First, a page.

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Karnaugh Maps Part 4: Incompletely Specified Functions Alternatively, for some input combinations the designer may simply not care about the value on the output. In both cases, the designer can represent the output values associated with the relevant input combinations as question marks in the map (Figure 8). Karnaugh map for an incompletely specified function.

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Karnaugh Maps Part 4: Incompletely Specified Functions The ? characters indicate don't care states which can be considered to represent either 0 or 1 values at the designer's discretion. It should be noted that many electronics references use X characters to represent don't care states. Karnaugh map for an incompletely specified function.

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Karnaugh Maps Part 4: Incompletely Specified Functions Unfortunately, this may lead to confusion as design tools such as logic simulators use X characters to represent don't know states. Unless otherwise indicated, this book uses ? and X to represent don't care and don't know states respectively. Karnaugh map for an incompletely specified function.

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Karnaugh Maps Part 4: Incompletely Specified Functions In certain cases a function may be incompletely specified; that is, the output may be undefined for some of the input combinations. If the designer knows that certain input combinations will never occur, then the value assigned to the output for these combinations is irrelevant. Karnaugh map for an incompletely specified function.

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Karnaugh Maps Part 4: Incompletely Specified Functions Alternatively, for some input combinations the designer may simply not care about the value on the output. In both cases, the designer can represent the output values associated with the relevant input combinations as question marks in the map (Figure 8). Karnaugh map for an incompletely specified function.

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Karnaugh Maps Part 4: Incompletely Specified Functions The ? characters indicate don't care states which can be considered to represent either 0 or 1 values at the designer's discretion. It should be noted that many electronics references use X characters to represent don't care states. Karnaugh map for an incompletely specified function.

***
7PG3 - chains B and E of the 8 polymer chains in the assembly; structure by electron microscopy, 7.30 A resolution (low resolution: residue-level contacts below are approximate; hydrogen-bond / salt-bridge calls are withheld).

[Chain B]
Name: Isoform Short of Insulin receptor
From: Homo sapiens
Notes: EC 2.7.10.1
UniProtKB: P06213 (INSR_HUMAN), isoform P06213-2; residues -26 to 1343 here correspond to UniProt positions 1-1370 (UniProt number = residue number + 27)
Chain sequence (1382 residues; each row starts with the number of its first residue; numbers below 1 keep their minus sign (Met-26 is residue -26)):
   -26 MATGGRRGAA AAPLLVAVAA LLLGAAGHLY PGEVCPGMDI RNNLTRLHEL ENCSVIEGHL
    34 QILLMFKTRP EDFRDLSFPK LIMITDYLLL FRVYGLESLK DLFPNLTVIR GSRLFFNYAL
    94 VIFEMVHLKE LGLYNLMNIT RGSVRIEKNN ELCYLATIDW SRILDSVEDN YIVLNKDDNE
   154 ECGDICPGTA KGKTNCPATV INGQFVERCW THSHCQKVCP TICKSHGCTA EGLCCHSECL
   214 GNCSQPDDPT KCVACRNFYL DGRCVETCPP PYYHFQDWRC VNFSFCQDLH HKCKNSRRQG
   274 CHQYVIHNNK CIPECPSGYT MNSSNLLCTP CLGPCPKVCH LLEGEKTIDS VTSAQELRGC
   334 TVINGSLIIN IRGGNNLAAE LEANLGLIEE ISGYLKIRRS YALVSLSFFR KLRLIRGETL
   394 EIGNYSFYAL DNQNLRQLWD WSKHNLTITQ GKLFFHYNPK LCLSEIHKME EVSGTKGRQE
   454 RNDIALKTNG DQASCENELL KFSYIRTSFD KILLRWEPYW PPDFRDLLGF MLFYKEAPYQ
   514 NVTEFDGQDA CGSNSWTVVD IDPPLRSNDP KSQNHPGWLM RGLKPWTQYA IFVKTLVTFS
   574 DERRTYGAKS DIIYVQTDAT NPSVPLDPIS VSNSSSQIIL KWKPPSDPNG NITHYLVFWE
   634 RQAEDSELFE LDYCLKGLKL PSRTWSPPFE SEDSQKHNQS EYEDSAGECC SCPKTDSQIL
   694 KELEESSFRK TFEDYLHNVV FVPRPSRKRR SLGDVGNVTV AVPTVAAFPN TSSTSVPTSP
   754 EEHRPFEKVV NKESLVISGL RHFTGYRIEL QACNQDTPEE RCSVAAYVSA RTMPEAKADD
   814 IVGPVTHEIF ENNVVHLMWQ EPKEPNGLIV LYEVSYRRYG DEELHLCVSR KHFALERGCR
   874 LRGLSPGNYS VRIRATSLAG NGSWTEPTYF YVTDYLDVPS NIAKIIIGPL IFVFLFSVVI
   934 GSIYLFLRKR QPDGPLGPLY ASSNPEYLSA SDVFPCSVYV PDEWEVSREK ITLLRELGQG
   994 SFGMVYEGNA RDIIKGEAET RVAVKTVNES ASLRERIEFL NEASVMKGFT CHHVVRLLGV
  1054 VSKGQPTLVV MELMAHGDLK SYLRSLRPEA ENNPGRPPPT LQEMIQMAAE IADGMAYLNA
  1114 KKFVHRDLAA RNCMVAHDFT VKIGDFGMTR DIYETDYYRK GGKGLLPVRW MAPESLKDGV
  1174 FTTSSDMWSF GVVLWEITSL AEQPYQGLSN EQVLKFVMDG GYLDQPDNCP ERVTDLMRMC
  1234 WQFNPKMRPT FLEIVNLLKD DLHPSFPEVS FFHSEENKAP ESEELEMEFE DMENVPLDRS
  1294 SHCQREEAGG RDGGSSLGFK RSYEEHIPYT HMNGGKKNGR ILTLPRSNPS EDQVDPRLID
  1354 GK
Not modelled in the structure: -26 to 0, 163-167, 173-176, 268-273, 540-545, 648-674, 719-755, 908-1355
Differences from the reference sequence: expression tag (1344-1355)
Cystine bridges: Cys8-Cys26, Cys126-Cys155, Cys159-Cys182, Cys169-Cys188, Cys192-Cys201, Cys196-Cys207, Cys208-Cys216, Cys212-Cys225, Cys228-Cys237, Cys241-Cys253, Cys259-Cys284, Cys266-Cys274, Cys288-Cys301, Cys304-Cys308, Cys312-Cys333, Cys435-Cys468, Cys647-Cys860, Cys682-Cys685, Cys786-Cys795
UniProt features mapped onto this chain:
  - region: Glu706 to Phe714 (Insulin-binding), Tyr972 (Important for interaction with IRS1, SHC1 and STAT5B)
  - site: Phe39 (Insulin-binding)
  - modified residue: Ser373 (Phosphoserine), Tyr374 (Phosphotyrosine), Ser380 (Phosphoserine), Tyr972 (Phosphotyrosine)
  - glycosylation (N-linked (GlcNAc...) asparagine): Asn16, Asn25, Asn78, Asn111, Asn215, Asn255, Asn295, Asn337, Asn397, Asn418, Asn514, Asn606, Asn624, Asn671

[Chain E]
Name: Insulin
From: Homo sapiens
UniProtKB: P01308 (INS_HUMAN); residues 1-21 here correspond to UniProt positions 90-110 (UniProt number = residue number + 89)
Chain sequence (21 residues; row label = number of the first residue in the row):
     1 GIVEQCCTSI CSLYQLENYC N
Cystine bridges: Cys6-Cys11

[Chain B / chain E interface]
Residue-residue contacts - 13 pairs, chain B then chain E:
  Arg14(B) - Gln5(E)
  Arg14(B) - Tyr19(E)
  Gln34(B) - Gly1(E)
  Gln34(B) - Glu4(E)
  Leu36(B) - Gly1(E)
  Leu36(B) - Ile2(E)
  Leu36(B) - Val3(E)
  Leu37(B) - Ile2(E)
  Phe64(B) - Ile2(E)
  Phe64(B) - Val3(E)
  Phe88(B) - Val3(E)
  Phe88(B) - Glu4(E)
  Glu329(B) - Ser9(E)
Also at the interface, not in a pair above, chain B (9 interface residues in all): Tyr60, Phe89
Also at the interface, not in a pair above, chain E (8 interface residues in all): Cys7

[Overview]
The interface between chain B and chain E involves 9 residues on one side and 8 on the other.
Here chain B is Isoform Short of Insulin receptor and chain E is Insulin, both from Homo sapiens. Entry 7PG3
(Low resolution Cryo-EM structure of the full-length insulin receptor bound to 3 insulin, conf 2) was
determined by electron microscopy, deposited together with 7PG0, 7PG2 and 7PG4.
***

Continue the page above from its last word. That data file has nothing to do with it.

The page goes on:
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Karnaugh Maps Part 4: Incompletely Specified Functions Unfortunately, this may lead to confusion as design tools such as logic simulators use X characters to represent don't know states. Unless otherwise indicated, this book uses ? and X to represent don't care and don't know states respectively. Karnaugh map for an incompletely specified function.

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Karnaugh Maps Part 5: Populating Maps Using 0s Versus 1s When a Karnaugh map is populated using the 1s assigned to the truth table's output, the resulting Boolean expression is extracted from the map in sum-of- products form. As an alternative, the Karnaugh map can be populated using the 0s assigned to the truth table's output. In this case, groupings of 0's are used to generate expressions in product-of-sums format. Karnaugh maps populated using 0s versus 1s.

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Karnaugh Maps Part 5: Populating Maps Using 0s Versus 1s Although the sum-of-products and product-of-sums expressions appear to be somewhat different, they do produce identical results. The expressions can be shown to be equivalent using algebraic means, or by constructing truth tables for each expression and comparing the outputs. Karnaugh maps populated using 0s versus 1s.

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Karnaugh Maps Part 5: Populating Maps Using 0s Versus 1s Karnaugh maps are most often used to represent 3-input and 4-input functions. It is possible to create similar maps for 5-input and 6-input functions, but these maps can become unwieldy and difficult to use. The Karnaugh technique is generally not considered to have any application for functions with more than six inputs. Karnaugh maps populated using 0s versus 1s.